A quarterly specialized journal
The Message Of Folklore from Bahrain To The World

Moroccan embroidery: A mirror for a civilisation

Issue 39
Moroccan embroidery: A mirror for a civilisation

By Al Zubair Mihdad, Morocco


Architecture has two components: the building style, which is determined by the dimensions and composition; and the decorative elements, which involves combining various materials such as wood, mosaics, paint, clay and stone to create a work of beauty. These two components are strongly associated with the history of humanity and architecture, which has changed over the centuries to reflect changing preferences and styles.


In architecture, beauty is a result of the harmony between the elements of the building and its components; this harmony survives as evidence of the creativity in the different eras.


A very old art form practiced by many civilisations, embroidery involves creating a valuable piece of art on an inexpensive piece of cloth.


It is exciting to discover a strong link between embroidery and architecture in Moroccan culture, and to study the ways in which building style influences embroidery. Architecture and embroidery patterns reflect the civilisation, and the families that ruled Morocco were keen to leave their mark on architecture. This is evident in many of the structures that are still standing in the cities of Morocco, but the influence of these families also extended to the delicate art of embroidery.


Embroidery, a blanket term that includes clothing, upholstery and curtains, is primarily an urban art form, and it is of great importance to women's clothing and, to a lesser extent, men's clothing. It is an important part of the national cultural heritage.


Urban life, with its elegance and prosperity, influences fashion, arts and crafts, and the furnishings in traditional homes. The clothing that men and women wear in urban areas has distinctive characteristics that distinguish it from villagers’ clothing. With rich fabrics and designs, urban clothes suit the easier, more elegant ways of living in towns and cities. City markets and shops sell these products and their raw materials, and there are institutes and centres that train women who wish to learn the art of embroidery.


In the modern era, the introduction of machines and the development of new technologies have changed embroidery techniques all over the world. These modern machines helped to improve embroidery by giving artists greater freedom of expression so they can produce pieces that combine aesthetics with high quality work. The connection between embroidery and painting and calligraphy has a significant impact on embroidery, which involves combining a painted outline, a variety of colours, creativity, and artistic images to produce a work of art.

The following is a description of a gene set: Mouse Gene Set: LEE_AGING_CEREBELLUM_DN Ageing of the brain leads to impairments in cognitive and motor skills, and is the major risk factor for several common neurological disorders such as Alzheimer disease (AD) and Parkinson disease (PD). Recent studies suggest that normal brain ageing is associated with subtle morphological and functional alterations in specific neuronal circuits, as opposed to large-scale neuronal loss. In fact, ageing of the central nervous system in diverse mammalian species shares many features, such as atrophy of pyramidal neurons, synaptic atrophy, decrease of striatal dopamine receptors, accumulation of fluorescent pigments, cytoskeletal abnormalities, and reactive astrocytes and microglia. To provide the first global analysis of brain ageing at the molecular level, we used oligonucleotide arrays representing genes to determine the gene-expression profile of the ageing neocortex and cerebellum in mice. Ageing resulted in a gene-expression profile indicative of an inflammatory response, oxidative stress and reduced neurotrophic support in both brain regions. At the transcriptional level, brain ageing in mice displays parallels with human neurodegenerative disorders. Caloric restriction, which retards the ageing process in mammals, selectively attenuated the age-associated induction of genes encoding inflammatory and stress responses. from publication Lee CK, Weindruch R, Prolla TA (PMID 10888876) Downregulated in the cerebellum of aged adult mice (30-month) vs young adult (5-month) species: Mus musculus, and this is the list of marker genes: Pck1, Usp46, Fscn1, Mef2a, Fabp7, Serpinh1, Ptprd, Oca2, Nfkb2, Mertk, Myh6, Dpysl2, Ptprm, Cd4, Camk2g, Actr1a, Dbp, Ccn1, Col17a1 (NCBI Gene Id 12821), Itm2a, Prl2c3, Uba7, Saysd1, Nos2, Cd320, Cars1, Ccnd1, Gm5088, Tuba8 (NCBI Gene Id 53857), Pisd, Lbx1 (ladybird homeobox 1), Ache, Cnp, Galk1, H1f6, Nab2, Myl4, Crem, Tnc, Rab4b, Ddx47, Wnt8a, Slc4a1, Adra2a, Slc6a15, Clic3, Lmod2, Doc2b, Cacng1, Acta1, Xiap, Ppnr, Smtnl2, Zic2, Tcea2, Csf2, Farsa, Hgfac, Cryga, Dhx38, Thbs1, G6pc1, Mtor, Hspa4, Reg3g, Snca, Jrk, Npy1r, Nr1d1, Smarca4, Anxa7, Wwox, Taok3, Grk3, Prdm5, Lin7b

When people use machines, the cost of production is significantly lower than it is for traditional handmade embroidery. The traditional art of embroidery is under threat because it is relatively expensive, and because there is a scarcity of talented embroiderers.


However, machine-made embroidery cannot match the beauty, sophistication and splendour of handmade embroidery. In many Moroccan cities, artists are protesting the disappearance of this craft; they hold machines responsible and are fighting to save the craft by training people who are interested in learning to embroider. So loyalty to cultural heritage and identity has played a role in protecting and preserving the national cultural memory in Moroccan cities and villages by teaching this craft to new generations for hundreds of years.


Traditional Moroccan textiles are not merely decorative; they are worlds full of symbols, and documents that trace the cultural and civilisational influences that have impacted Morocco, a melting pot and a crossroads for different civilisations. Embroidery reflects an ancient culture rooted in history with local traditions that have been passed down for generations.

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